DEFENSE COUNSEL: "[T]he little photograph shown to Mr. Morrissey . . . indicates that [the defendant] was [previously] arrested for possession of a firearm. That case, ladies and gentlemen, was dismissed and the police knew it was dismissed --"

THE PROSECUTOR: "Objection, Your Honor."

DEFENSE COUNSEL: "knew that he was the wrong person."

Immediately thereafter, the judge sustained the objection and issued a curative instruction to the jury.

[Note 9] The defendant additionally argues that the judge committed reversible error in denying his motion to suppress Morrissey's identification from the photographic array and the subsequent lineup. Before the judge, the defendant argued that the identification should be suppressed because the identification procedure was impermissibly suggestive. On appeal, the defendant argued instead that if the victim's identification is admitted in evidence, the defendant's prior criminal history must necessarily be revealed to his prejudice because of the procedures used by the police to secure the identification. Because the suppression claims raised on appeal are not those argued before the judge, the suppression argument is not properly before the court, and we will not review it. Trustees of the Stigmatine Fathers, Inc. v. Secretary of Admin. & Fin., 369 Mass. 562, 565 (1976). In any event, the defendant has failed to demonstrate that the identification procedure was impermissibly suggestive, as the Appeals Court correctly ruled. See Commonwealth v. Vardinski, 53 Mass. App. Ct. 307, 310 (2001). The photographic array contained a large number of photographs selected by a computer program and matching a general description. It was not in itself suggestive in any way, and the judge properly refused to suppress the identification. See Commonwealth v. Payne, 426 Mass. 692, 694 (1998).

[Note 10] The Sixth Amendment to the United States Constitution provides, in part, that the accused has the right "to be confronted with the witnesses against him." Article 12 of the Massachusetts Declaration of Rights provides, in part, that "every subject shall have a right to produce all proofs, that may be favorable to him; to meet the witnesses against him face to face, and to be fully heard in his defense by himself, or his counsel at his election." The defendant has also raised claims based on G. L. c. 263, § 5, which provides: "A person accused of crime shall at his trial be allowed to be heard by counsel, to defend himself, to produce witnesses and proofs in his favor and to meet the witnesses produced against him face to face." The defendant's statutory claims are identical to his constitutional claims and, in any event, were only briefly discussed on appeal. We shall not consider them separately.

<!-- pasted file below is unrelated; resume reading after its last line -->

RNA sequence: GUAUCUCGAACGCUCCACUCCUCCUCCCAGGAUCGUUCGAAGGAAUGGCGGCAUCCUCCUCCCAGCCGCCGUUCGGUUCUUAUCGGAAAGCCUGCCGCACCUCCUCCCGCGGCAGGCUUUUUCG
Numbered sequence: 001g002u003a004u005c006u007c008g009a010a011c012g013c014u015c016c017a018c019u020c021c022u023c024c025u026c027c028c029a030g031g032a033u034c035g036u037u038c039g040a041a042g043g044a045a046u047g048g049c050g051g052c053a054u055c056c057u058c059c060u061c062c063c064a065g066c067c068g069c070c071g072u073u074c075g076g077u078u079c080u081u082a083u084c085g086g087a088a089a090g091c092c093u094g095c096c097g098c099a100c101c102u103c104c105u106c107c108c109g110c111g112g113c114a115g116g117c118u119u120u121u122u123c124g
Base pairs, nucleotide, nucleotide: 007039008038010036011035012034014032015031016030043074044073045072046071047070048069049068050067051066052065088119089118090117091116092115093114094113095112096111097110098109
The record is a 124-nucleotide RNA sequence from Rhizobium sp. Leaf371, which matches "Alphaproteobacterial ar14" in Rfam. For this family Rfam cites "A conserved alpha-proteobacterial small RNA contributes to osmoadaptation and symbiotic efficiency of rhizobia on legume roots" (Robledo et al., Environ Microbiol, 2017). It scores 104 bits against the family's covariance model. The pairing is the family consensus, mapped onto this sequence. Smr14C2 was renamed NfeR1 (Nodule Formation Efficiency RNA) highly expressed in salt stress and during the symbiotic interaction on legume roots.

[Note 11] The defendant has not claimed that he was denied the ability to procure any witnesses. Although a criminal defendant's right to present a defense is guaranteed by the Sixth Amendment and art. 12, see Commonwealth v. Dagenais, 437 Mass. 832, 839 (2002), and usually concerns a defendant's ability to present witnesses on his or her behalf, the right to present a defense also encompasses the ability to produce documentary evidence. See, e.g., art. 12; G. L. c. 263, § 5. "Evidentiary rules of exclusion do not abridge an accused's right to present a defense so long as they are not 'arbitrary' or 'disproportionate to the purposes that they are designed to serve.' " Commonwealth v. McAfee, 430 Mass. 483, 491 n.3 (1999), quoting United States v. Scheffer, 523 U.S. 303, 308 (1998).